One of the most infamous murder cases in area history will be back in the spotlight as CNBC debuts its newest original series, “Deadly Rich,” which will delve into the notorious murders of Ben Novack, Jr. and his mother Bernice Novack nine years ago.
Ben Novack Jr., 52, a convention business owner and heir to the famous Fontainebleau hotel in Miami Beach, was found beaten to death in his hotel suite at the Rye Town Hilton on July 12, 2009. Earlier that year, his 86-year-old mother was attacked and killed at her home in Fort Lauderdale.
A year after Novack Jr.'s death, police charged his wife, Narcy Novack, 56, of Fort Lauderdale, and Veliz, of New York City, with hiring two men to kill her husband and mother-in-law.
The Novack’s story will once again be center stage in primetime when the case is highlighted in “Deadly Rich,” which debuts at 10 p.m. on Monday night, July 9 on CNBC. Repeat airings are scheduled in the coming days and weeks.
According to CNBC’s promo for the new show, “money often makes everything messier, including — and perhaps especially — murder. CNBC’s new primetime original series, ‘Deadly Rich’ takes viewers inside the lives of those who were driven to commit deadly acts all in the name of financial gain. These people come from all walks of life, but they are united in their relentless quest to get rich quick — no matter the cost.”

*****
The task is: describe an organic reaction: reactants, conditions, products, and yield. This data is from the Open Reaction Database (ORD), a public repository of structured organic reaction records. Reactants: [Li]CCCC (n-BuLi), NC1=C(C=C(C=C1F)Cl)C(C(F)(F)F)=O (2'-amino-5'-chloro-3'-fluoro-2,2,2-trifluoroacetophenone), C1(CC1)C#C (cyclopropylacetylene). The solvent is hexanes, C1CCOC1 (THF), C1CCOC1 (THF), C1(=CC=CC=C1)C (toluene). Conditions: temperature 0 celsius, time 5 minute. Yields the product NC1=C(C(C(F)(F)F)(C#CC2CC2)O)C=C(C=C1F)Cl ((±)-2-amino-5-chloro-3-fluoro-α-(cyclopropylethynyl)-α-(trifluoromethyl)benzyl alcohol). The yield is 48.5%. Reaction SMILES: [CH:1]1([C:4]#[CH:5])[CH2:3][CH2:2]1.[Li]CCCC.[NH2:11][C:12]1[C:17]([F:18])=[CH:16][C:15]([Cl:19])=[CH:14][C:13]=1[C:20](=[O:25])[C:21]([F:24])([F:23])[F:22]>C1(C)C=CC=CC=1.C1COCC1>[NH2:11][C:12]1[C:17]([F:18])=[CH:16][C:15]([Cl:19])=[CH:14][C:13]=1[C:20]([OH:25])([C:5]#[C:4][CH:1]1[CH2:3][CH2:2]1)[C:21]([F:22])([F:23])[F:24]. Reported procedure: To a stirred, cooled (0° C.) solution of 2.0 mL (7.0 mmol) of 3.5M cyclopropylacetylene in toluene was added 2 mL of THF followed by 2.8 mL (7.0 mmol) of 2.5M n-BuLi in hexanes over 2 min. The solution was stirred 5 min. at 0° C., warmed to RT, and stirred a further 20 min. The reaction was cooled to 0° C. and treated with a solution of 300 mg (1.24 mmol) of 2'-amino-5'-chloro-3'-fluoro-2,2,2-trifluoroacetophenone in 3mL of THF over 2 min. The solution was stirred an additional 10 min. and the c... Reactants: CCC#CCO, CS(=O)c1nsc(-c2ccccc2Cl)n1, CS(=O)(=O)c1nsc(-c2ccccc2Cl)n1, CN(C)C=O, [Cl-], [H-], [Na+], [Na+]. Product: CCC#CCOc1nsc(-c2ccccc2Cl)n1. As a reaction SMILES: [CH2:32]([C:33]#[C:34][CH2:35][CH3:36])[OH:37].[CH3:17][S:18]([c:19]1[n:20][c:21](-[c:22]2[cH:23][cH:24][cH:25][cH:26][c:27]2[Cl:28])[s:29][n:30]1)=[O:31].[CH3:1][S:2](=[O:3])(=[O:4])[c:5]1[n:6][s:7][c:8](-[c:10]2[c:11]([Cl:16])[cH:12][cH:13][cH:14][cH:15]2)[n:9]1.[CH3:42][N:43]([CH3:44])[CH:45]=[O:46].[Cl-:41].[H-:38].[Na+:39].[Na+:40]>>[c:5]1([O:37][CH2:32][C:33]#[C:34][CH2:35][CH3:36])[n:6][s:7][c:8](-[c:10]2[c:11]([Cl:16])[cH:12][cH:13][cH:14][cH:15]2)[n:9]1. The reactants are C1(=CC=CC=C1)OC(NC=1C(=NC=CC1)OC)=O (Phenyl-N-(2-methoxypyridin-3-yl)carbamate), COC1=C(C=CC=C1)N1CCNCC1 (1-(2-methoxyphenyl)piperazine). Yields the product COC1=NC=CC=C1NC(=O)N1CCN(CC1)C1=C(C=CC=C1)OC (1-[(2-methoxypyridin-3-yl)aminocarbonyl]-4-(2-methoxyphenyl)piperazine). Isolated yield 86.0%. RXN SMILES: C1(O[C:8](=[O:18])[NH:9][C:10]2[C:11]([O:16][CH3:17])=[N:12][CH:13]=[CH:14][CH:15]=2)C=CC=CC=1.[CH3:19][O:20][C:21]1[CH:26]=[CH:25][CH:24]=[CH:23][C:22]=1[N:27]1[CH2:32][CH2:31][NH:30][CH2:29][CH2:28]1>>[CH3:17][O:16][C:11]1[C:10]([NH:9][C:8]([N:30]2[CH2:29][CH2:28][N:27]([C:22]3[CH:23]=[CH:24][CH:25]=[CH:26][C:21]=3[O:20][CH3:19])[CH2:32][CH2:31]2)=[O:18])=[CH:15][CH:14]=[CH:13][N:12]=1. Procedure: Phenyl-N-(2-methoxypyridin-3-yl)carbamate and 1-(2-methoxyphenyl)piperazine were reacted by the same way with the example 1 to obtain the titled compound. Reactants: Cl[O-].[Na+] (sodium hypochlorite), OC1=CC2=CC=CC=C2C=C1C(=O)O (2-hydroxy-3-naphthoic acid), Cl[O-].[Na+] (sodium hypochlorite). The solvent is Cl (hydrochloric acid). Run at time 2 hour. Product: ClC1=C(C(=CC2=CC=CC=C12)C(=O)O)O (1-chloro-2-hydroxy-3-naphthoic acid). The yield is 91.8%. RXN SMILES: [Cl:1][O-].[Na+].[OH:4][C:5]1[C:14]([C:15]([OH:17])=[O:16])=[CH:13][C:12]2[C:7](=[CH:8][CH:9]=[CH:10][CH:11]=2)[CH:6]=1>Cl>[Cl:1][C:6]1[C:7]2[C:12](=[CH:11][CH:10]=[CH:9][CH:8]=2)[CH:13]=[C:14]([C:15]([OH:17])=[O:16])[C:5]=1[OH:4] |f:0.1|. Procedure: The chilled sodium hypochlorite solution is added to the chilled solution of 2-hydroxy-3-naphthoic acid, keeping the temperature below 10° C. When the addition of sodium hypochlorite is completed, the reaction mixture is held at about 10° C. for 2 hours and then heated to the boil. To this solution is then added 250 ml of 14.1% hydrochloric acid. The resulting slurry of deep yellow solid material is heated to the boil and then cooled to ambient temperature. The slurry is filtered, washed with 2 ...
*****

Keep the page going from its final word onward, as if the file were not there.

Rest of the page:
Both hired guns, Gutierrez Garcia and Joel Gonzalez, testified at the nine-week trial in June, where Novack and Veliz were found guilty of racketeering, racketeering conspiracy and four counts of violent crime in aid of racketeering. Garcia and Gonzalez pleaded guilty in 2011 and are awaiting sentencing.
Novack and Veliz were also found guilty of conspiracy to commit, and committing interstate domestic violence and stalking. In addition, Novack was found guilty of interstate transportation of stolen property and two counts of money laundering, and Veliz was found guilty of two counts of tampering with a witness.
Gonzalez pleaded guilty on June 28, 2010, and Joel Gonzalez on Jan. 20 2011, to the charge of interstate domestic violence, with death resulting.
In addition to life in prison, both men were ordered to forfeit $7 million in assets belonging to Ben Novack that they gained as a result of the crime. They included bank accounts, real estate and vehicles. A federal judge also ordered both to pay $105,515, the amount Novack stole from her late husband's company after his murder. Novack was ordered to pay an additional $250,000 fine.
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